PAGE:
Two walks close to home
Summit Trails
Neil Wiley

There are two local Summit trails. One runs east 1.3 miles from Del Monte Way (the sign says Delmonte) across from the Villa del Monte subdivision along the north (Santa Clara County) side of Summit Road to Loma Prieta Avenue. The other goes west 1.4 miles from Del Monte Way along the south (Santa Cruz County) side to Old Summit Road.

The two trails have much in common. They are narrow, poorly maintained, and usually perilously close to Summit Road traffic. On the other hand (or foot), they are conveniently nearby, safer than walking or riding on Summit Road, and can take you to some interesting places by foot, bicycle, or horse.

Del Monte Way to Loma Prieta Avenue
The trail to Loma Prieta Avenue takes you past Barrie Coates’ gardens, and Timmus Lane (Summit spelled backward). It also passes Morrill Road, a lightly traveled one-mile loop through deep forest behind the Loma Prieta Playfield that is a great shady detour, especially in summer. Note that on the Santa Cruz side of the road, Morrill becomes Morrell. (Santa Cruz is right. H.C. Morrell bought his home on the Summit in 1867. His wife was Clarissa Burrell, daughter of Lyman Burrell, a pioneer often recognized as the first permanent resident of the Summit area.)

The big grassy field of the Loma Prieta Playfield is a good place to walk to and in. You can also walk back into the redwoods behind the field, or take a short hike down the Loma Prieta Redwood Trail. Across the road is another good place to walk, the Christmas tree farm behind the Loma-CTE campus.

Continuing along Summit, you’ll pass the Mountain Bible Church and Pippa’s home and gardens, the site of many wonderful folk music concerts. In this section be sure to stay below the posted 25 mph lighted sign when children are present (or else!)
As we pass the other end of Morrill, the trail widens to become a parking lot for Burrell School and Regale wineries. Looking north, we see the mountain ridges of Sierra Azul Open Space, including Mt. El Sombroso (2999 feet), Mt. Thayer (3483 feet), and Mt. Umunhum (3486 feet), places that will become more accessible when these areas are opened to the public.

The trail ends at Loma Prieta Avenue, which is a shame, because around that little hill and blind curve is the Summit Store, a great place to visit, especially after a long walk. I wouldn’t walk around that curve, but I’ve heard that some people go up Loma Prieta Avenue, turn right at the first road, and then turn right again on a private driveway.

Del Monte Way to Old Summit
The Santa Cruz version of the Summit Trail begins as a wide path in front of a concrete wall along the northern edge of Villa del Monte. You cross Sunset Drive across the road from Summit Veterinary Hospital, then by the Catholic Church on the south, and the Mormon Church on the north.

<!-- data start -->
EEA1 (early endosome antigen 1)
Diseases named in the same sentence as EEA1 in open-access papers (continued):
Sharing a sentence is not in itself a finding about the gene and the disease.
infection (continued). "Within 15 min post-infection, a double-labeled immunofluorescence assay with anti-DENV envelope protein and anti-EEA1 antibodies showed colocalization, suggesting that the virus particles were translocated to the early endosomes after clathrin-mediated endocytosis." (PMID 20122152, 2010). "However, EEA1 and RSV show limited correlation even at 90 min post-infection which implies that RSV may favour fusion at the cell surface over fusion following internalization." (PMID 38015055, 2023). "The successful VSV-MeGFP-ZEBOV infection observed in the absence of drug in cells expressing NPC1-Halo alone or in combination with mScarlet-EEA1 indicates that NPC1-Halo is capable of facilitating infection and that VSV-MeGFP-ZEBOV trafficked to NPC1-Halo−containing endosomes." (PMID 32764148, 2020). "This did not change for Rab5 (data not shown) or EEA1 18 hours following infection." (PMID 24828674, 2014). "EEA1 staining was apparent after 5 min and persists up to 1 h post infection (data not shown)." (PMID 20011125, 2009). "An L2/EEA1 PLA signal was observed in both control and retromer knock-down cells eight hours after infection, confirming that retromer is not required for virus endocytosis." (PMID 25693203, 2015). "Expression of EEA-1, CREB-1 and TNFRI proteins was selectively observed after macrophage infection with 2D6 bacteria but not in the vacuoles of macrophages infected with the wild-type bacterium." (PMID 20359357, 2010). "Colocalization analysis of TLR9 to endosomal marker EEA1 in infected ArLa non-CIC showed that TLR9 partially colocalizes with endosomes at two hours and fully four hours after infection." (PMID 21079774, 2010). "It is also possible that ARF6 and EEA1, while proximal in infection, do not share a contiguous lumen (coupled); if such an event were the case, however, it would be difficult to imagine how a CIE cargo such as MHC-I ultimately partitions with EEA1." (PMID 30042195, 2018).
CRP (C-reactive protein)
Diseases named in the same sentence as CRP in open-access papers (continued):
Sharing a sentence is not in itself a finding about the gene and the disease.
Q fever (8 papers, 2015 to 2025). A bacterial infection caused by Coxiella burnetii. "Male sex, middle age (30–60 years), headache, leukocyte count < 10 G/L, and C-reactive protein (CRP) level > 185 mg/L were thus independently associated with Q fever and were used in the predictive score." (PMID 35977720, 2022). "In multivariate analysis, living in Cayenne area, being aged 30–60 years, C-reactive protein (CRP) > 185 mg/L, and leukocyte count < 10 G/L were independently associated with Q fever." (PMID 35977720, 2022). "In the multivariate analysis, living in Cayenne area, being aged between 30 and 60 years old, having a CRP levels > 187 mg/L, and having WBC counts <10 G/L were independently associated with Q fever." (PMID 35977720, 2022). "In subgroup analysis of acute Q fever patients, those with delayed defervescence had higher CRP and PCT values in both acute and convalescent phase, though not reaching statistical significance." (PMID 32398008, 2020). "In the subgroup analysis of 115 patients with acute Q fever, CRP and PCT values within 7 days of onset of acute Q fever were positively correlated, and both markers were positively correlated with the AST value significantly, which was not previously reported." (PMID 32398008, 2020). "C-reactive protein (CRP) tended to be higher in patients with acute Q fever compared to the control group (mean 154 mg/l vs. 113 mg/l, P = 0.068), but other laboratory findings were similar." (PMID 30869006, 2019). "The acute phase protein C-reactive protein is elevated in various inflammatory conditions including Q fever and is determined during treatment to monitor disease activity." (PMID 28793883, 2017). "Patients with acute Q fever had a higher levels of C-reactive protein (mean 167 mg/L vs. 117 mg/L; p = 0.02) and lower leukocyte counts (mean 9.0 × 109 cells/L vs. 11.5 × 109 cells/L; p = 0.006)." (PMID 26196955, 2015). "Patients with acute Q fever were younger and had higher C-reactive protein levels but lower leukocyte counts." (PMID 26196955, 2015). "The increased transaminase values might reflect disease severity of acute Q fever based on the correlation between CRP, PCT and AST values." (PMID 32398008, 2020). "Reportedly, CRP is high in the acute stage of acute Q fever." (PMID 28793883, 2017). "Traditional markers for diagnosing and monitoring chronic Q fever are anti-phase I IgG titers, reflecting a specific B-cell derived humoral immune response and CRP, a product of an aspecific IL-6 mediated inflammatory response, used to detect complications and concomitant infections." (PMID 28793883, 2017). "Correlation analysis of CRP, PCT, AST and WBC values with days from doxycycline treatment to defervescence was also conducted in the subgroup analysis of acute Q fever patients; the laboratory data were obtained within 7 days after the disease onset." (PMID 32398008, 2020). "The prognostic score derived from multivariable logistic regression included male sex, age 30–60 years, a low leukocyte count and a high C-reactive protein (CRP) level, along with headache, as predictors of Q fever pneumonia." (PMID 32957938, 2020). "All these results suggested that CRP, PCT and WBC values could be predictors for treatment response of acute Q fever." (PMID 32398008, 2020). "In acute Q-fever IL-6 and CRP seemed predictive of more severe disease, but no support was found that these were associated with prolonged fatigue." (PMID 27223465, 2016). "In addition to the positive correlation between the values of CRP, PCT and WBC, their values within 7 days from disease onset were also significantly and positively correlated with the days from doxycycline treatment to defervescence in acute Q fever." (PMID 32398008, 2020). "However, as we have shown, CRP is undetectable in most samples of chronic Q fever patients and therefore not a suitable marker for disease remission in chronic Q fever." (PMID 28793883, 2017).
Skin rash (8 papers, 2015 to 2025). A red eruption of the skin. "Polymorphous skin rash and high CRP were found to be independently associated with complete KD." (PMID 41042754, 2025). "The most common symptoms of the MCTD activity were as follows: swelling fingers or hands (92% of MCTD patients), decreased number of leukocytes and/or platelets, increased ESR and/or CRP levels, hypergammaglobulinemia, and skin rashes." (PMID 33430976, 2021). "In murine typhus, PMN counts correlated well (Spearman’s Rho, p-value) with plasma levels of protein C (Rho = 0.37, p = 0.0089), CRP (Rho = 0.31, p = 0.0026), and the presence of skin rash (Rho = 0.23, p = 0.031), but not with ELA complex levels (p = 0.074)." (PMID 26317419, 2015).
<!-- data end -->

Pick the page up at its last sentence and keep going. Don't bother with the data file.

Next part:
Further west, you continue past Trail Ridge, the road to the Hughes’ elegant and beautiful gardens of Maison du Lac. If you are hungry, stop by the Taylor Ranch, home of fresh mountain produce. You next travel through a forested section, then up and down little grades. By the time you get near Old Summit, you find yourself below road level, looking up at the traffic.

If you don’t want your trip to end, you can walk bumpy Old Summit all the way to the Highway 17 parking lot. It’s easier to walk rather than drive this road. It is in definite need of repair.

Trail history
According to Marlene Wiley’s “Summit Pathway” story in the May 1997 issue of MNN, “Ed Lopez and Dick Stebbins graded the path east from Villa del Monte to Loma Prieta Avenue in 1969, Santa Clara County did the oiling. In the early 1970s, the Patchen 4-H Club cleared a path from near the old Pheasant Farm on Old Summit Road eastward almost to Old Santa Cruz Highway.”

In early 1992, Mike Hart, a member of the Loma Prieta Community Foundation and an enthusiastic community builder, began a campaign to construct an all-weather, multi-purpose trail. His drive, combined with the support of Santa Cruz County Supervisor Jan Beautz, resulted in the dedication of the Summit Pathway on October 18, 1997. As reported in the November 1997 issue of MNN, “Speakers included Teall Messer, acting planning commissioner, Santa Cruz County; Leslie Meehan, president of the Loma Prieta Community Foundation; Scott Salsbury, Loma Prieta school board member, and Mike Hart, the community activist who successfully campaigned for the new trail. Neil Wiley served as the master of ceremonies and provided the appropriate food for the occasion—trail mix. Everyone thanked Mike Hart for his persistence, Supervisor Jan Beautz for her support, and Santa Cruz County for funding.”

The next chapter
Unfortunately, Mike Hart left our area to run several railroads. Although the trails still serve our community, both are in deplorable condition. Hopefully, someone with the enthusiasm and drive of a Mike Hart will further improve the trails along the main street of the Summit area. Our community deserves better multi-use trails.